NASA is crashing a spacecraft into an asteroid to test a plan that could one day save Earth from catastrophe

On September 26, 2022, NASA plans to change the orbit of an asteroid.

The large binary asteroid Didymos and its small moon Dimorphos do not currently pose a threat to Earth. NASA will complete the world’s first full-scale planetary defense mission as a proof of concept. This mission is called the Double Asteroid Redirection Test, or DART.

I’m a scientist working on space and international security, and it’s my job to ask how likely it really is that an object crashes onto the planet – and whether governments are spending enough money to prevent such an event .

Finding answers to these questions requires knowing what near-Earth objects are out there. To date, NASA has only tracked an estimated 40% of the larger ones. Surprising asteroids have visited Earth in the past and no doubt will continue to do so in the future. Experiments like the DART mission can help prepare humanity for such an event.

A diagram showing thousands of blue orbits that intersect with Earth's orbit.
The orbits of thousands of asteroids (in blue) intersect with the orbits of planets (in white), including Earth.

The threat of asteroids and comets

Millions of cosmic bodies, such as asteroids and comets, orbit the sun and often crash to earth. Most of these are too small to pose a threat, but some can be a cause for concern. Near-Earth objects include asteroids and comets, whose orbits will take them within 120 million miles (193 million kilometers) of the Sun.

Astronomers consider a near-Earth object a threat if it is within 4.6 million miles (7.4 million kilometers) of the planet and is at least 140 meters in diameter. If a celestial body of this size crashes into Earth, it could destroy an entire city and wreak extreme regional devastation. Larger objects – 0.6 miles (1 kilometer) or more – could have global impacts and even cause mass extinctions.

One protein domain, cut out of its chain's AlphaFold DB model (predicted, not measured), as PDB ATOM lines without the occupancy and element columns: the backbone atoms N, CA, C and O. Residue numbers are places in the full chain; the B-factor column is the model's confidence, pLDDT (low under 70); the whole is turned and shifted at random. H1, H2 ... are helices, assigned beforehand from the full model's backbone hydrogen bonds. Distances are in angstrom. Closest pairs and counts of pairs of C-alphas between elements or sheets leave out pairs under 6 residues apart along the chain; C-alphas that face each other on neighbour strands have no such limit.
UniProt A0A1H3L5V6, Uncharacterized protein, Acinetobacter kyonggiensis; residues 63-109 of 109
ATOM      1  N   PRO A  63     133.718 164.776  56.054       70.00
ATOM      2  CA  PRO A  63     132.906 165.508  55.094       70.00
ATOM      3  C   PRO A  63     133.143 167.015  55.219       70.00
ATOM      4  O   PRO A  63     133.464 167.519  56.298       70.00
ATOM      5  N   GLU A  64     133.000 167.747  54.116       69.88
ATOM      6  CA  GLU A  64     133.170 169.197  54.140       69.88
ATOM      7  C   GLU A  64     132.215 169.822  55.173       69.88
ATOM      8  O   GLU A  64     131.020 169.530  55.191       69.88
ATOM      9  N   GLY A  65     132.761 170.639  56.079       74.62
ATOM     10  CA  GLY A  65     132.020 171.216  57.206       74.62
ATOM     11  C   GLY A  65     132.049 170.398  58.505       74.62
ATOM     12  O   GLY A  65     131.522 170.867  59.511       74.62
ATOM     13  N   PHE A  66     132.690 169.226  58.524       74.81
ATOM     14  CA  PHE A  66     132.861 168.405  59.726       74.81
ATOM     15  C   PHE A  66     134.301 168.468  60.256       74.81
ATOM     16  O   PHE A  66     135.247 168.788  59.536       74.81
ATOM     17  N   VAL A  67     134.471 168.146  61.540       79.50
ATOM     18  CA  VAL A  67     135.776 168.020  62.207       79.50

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The most famous and destructive impact in the sky occurred 65 million years ago when an asteroid 10 kilometers in diameter slammed into what is now the Yucatán Peninsula. It wiped out most plant and animal species on earth, including dinosaurs.

But even smaller objects can cause significant damage. In 1908, a celestial body about 50 meters high exploded over the Podkamennaya Tunguska River in Siberia. It has leveled more than 80 million trees over an area of ​​830 square miles (2,100 square kilometers). In 2013, an asteroid just 20 meters in diameter exploded in the atmosphere 20 miles (32 kilometers) over Chelyabinsk, Russia. It released the energy of 30 Hiroshima bombs, injuring over 1,100 people and causing $33 million in damage.